One of the main criticisms of Boscombe Down was that it tested the Fadec software using its "preferred method" of "static code analysis", which was more applicable to the nuclear than the defence industry. Static code analysis is a process of testing parts or the whole of the software, during design, development and final validation, to see that it is free of anomalies and without executing the code.
Boscombe Down described the Fadec as unverifiable, partly because it could not validate the software using static code analysis.
One member of the House of Commons Defence Committee, Mike Hancock MP, was told in an MoD letter last year that "Boscombe Down's preferred method of examination is static code analysis, a system of verification not widely in use but employed in the British nuclear industry."
The letter added: "The Fadec software is not amenable to static code analysis and hence Boscombe Down was not able to verify the software to their [sic] satisfaction... This does not mean that there was any inherent problem with the software."
A month previously, in July 1999, the MoD wrote in a letter that: "Static code analysis does not validate the performance of the software and the Department, therefore, had no requirement for it."
In 1998, the House of Commons Defence Committee was told that the Fadec software could be validated but not by certain scientists within Boscombe Down who insisted on using static code analysis. The committee was told that static code analysis "is a requirement placed by British Nuclear Fuels on the safety of a nuclear system", but Boscombe Down believed it "should be applied to aircraft software".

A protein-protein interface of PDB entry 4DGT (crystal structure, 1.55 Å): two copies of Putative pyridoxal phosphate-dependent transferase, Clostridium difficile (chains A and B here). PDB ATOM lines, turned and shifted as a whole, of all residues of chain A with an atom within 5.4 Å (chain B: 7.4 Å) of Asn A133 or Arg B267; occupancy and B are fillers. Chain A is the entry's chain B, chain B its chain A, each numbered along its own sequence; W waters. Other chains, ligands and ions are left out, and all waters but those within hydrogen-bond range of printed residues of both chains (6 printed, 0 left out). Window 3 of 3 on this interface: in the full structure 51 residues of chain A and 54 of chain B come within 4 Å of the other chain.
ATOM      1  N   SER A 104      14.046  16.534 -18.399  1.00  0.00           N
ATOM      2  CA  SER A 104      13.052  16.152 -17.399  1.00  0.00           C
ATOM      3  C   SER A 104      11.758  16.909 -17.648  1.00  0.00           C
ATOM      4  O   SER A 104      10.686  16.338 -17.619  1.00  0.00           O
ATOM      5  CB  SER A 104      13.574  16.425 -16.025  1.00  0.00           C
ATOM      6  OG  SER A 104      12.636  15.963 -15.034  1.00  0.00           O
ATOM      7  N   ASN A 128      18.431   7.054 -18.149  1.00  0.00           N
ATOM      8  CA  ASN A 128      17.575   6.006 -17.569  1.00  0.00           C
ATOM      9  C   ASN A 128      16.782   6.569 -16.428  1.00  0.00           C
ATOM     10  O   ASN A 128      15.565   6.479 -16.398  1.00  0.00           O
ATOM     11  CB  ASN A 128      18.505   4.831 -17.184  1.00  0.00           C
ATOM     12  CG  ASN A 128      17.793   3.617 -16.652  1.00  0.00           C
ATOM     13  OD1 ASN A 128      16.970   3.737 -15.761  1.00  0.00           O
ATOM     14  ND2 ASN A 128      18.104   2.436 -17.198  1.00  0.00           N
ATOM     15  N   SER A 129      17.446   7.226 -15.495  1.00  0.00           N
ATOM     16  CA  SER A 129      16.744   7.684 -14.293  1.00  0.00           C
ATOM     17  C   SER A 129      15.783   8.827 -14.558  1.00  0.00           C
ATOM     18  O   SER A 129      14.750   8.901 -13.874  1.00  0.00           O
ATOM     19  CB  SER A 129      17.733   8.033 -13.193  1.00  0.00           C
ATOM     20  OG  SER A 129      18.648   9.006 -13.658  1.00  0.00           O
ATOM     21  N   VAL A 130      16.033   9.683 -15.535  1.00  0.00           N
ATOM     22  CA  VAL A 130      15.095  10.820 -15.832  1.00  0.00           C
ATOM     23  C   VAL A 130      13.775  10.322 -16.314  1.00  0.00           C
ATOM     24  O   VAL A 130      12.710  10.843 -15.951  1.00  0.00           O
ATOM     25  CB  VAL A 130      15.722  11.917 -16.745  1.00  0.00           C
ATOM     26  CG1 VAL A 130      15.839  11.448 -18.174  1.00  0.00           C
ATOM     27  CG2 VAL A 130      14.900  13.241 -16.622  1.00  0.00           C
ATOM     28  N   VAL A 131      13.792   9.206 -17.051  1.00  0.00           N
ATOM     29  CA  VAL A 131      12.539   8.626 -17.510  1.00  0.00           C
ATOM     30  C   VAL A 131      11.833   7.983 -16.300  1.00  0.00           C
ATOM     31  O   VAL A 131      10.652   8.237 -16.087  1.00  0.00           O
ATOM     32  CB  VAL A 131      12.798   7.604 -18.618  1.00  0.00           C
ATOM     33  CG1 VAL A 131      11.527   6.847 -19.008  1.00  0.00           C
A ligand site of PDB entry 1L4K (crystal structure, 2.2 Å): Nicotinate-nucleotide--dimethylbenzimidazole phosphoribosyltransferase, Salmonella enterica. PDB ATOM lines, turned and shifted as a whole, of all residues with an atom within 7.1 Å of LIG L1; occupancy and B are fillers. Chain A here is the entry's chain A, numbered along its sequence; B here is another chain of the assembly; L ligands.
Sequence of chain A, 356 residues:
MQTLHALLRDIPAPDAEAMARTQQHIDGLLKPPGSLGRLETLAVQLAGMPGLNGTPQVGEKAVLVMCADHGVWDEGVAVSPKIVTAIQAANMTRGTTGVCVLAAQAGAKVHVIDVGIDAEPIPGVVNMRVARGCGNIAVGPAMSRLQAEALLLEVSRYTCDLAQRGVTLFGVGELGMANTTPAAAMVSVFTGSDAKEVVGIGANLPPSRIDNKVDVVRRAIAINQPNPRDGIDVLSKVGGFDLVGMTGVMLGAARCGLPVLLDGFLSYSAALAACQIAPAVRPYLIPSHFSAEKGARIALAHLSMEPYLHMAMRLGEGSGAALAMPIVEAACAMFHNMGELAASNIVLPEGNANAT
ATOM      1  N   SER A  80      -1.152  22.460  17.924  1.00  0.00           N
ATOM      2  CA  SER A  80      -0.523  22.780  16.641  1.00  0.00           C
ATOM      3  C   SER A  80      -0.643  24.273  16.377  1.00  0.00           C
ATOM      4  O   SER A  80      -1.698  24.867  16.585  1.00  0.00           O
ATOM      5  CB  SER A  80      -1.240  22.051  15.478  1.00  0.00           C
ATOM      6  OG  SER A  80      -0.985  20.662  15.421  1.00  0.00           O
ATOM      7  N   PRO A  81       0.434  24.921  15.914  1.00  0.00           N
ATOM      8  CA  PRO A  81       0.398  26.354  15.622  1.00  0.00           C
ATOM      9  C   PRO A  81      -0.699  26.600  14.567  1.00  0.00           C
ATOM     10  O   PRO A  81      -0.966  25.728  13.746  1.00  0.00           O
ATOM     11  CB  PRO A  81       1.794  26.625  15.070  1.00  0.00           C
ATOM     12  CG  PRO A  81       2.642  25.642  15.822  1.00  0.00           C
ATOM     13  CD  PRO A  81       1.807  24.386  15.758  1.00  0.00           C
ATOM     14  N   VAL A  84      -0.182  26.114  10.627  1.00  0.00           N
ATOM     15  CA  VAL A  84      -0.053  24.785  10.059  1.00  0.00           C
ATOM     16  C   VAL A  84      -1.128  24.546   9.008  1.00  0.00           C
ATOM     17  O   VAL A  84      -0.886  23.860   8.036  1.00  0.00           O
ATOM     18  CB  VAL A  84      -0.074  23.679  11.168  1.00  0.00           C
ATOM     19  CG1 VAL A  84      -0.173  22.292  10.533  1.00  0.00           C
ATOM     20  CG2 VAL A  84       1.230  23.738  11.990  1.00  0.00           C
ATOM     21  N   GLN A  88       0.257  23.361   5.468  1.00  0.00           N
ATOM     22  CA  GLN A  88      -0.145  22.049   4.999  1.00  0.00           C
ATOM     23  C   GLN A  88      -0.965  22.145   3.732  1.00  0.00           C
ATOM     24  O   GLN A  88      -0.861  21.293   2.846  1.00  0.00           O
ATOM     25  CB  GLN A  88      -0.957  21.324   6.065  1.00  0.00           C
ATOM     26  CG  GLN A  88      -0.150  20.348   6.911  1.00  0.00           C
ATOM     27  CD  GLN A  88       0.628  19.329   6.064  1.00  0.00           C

The Defence Committee concluded that the "failure" of Boscombe Down to give approval to the Fadec software was a "management failure".
And the National Audit Office, based on its MoD briefings, wrote in a report that was due to be discussed by MPs this week that, "the requirement for static code analysis was an internal Boscombe Down policy, not supported by Defence standards."
Computer Weekly has learned, however, that static code analysis is specified in the MoD's own defence standard 00-55. The standard is a benchmark for safety-related software supplied to the MoD.
There are repeated references in 00-55 to the need for static code analysis. One such reference says, "Static analysis... shall be performed on the whole of the source code to verify that the source code is well formed and free of anomalies that would affect the safety of the system." The standard also specifies that the code should be capable of being verified independently by performing dynamic and "static analysis" of the code.
The standard also says that any code not developed to the requirements of 00-55 should, ideally, be reverse engineered to meet its specifications. This would mean retrospective activities that include "static analysis".
Computer Weekly has further learned that the 00-55 standard, as it applied in 1994, at the time of the crash on the Mull of Kintyre, specified static analysis.
All this leaves some IT specialists wondering whether there is an inherent conflict of interest in asking the MoD or the RAF to act as independent judges of whether Boscombe Down was right or wrong in its concerns about Fadec, and whether the software was or was not a contributor to the crash on the Mull of Kintyre.
For if Fadec were ever to be implicated in the crash on the Mull of Kintyre, it might show that the A&AEE's concern was justified all along. It might also show that the hierarchies of the RAF and MoD were wrong to approve the Mk2 despite Boscombe Down's concerns.